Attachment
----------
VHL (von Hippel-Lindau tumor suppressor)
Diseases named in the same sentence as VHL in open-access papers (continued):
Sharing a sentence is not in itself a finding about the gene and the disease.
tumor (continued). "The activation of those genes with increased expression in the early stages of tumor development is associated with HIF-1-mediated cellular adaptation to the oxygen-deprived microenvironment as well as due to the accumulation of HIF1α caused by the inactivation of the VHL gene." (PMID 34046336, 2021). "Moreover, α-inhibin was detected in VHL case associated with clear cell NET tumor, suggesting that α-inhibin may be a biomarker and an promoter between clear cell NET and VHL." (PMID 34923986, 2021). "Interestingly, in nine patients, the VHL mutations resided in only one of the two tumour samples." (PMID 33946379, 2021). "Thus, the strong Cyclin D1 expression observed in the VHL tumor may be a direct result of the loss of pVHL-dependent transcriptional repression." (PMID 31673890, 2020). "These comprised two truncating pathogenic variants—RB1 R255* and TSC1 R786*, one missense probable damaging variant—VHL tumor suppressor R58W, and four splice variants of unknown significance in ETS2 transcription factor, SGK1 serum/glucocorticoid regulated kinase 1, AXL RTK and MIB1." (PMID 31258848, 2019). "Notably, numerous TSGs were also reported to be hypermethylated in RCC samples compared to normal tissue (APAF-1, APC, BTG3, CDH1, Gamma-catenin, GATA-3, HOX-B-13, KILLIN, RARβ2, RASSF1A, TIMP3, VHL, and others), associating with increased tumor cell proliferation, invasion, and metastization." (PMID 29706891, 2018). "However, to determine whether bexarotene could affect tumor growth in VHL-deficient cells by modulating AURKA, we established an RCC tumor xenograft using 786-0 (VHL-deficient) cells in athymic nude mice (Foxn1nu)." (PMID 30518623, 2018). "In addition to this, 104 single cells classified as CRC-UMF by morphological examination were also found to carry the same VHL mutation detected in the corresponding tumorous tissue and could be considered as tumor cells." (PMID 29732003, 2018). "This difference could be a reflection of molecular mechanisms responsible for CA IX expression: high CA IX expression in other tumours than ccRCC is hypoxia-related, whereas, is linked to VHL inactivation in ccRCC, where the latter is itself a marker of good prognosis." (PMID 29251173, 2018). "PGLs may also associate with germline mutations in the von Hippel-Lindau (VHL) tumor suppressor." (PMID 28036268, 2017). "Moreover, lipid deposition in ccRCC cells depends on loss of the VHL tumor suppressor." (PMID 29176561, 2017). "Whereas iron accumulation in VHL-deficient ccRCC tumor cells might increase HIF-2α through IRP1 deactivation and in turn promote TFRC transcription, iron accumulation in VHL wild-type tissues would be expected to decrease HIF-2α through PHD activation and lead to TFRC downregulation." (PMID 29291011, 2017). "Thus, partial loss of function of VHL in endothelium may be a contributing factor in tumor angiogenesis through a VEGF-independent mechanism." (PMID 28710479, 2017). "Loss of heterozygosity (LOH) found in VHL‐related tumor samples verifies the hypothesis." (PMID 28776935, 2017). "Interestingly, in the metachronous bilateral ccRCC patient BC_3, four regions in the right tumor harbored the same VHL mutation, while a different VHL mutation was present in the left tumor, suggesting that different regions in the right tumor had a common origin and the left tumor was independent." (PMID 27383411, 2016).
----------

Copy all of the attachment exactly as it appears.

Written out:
VHL (von Hippel-Lindau tumor suppressor)
Diseases named in the same sentence as VHL in open-access papers (continued):
Sharing a sentence is not in itself a finding about the gene and the disease.
tumor (continued). "The activation of those genes with increased expression in the early stages of tumor development is associated with HIF-1-mediated cellular adaptation to the oxygen-deprived microenvironment as well as due to the accumulation of HIF1α caused by the inactivation of the VHL gene." (PMID 34046336, 2021). "Moreover, α-inhibin was detected in VHL case associated with clear cell NET tumor, suggesting that α-inhibin may be a biomarker and an promoter between clear cell NET and VHL." (PMID 34923986, 2021). "Interestingly, in nine patients, the VHL mutations resided in only one of the two tumour samples." (PMID 33946379, 2021). "Thus, the strong Cyclin D1 expression observed in the VHL tumor may be a direct result of the loss of pVHL-dependent transcriptional repression." (PMID 31673890, 2020). "These comprised two truncating pathogenic variants—RB1 R255* and TSC1 R786*, one missense probable damaging variant—VHL tumor suppressor R58W, and four splice variants of unknown significance in ETS2 transcription factor, SGK1 serum/glucocorticoid regulated kinase 1, AXL RTK and MIB1." (PMID 31258848, 2019). "Notably, numerous TSGs were also reported to be hypermethylated in RCC samples compared to normal tissue (APAF-1, APC, BTG3, CDH1, Gamma-catenin, GATA-3, HOX-B-13, KILLIN, RARβ2, RASSF1A, TIMP3, VHL, and others), associating with increased tumor cell proliferation, invasion, and metastization." (PMID 29706891, 2018). "However, to determine whether bexarotene could affect tumor growth in VHL-deficient cells by modulating AURKA, we established an RCC tumor xenograft using 786-0 (VHL-deficient) cells in athymic nude mice (Foxn1nu)." (PMID 30518623, 2018). "In addition to this, 104 single cells classified as CRC-UMF by morphological examination were also found to carry the same VHL mutation detected in the corresponding tumorous tissue and could be considered as tumor cells." (PMID 29732003, 2018). "This difference could be a reflection of molecular mechanisms responsible for CA IX expression: high CA IX expression in other tumours than ccRCC is hypoxia-related, whereas, is linked to VHL inactivation in ccRCC, where the latter is itself a marker of good prognosis." (PMID 29251173, 2018). "PGLs may also associate with germline mutations in the von Hippel-Lindau (VHL) tumor suppressor." (PMID 28036268, 2017). "Moreover, lipid deposition in ccRCC cells depends on loss of the VHL tumor suppressor." (PMID 29176561, 2017). "Whereas iron accumulation in VHL-deficient ccRCC tumor cells might increase HIF-2α through IRP1 deactivation and in turn promote TFRC transcription, iron accumulation in VHL wild-type tissues would be expected to decrease HIF-2α through PHD activation and lead to TFRC downregulation." (PMID 29291011, 2017). "Thus, partial loss of function of VHL in endothelium may be a contributing factor in tumor angiogenesis through a VEGF-independent mechanism." (PMID 28710479, 2017). "Loss of heterozygosity (LOH) found in VHL‐related tumor samples verifies the hypothesis." (PMID 28776935, 2017). "Interestingly, in the metachronous bilateral ccRCC patient BC_3, four regions in the right tumor harbored the same VHL mutation, while a different VHL mutation was present in the left tumor, suggesting that different regions in the right tumor had a common origin and the left tumor was independent." (PMID 27383411, 2016).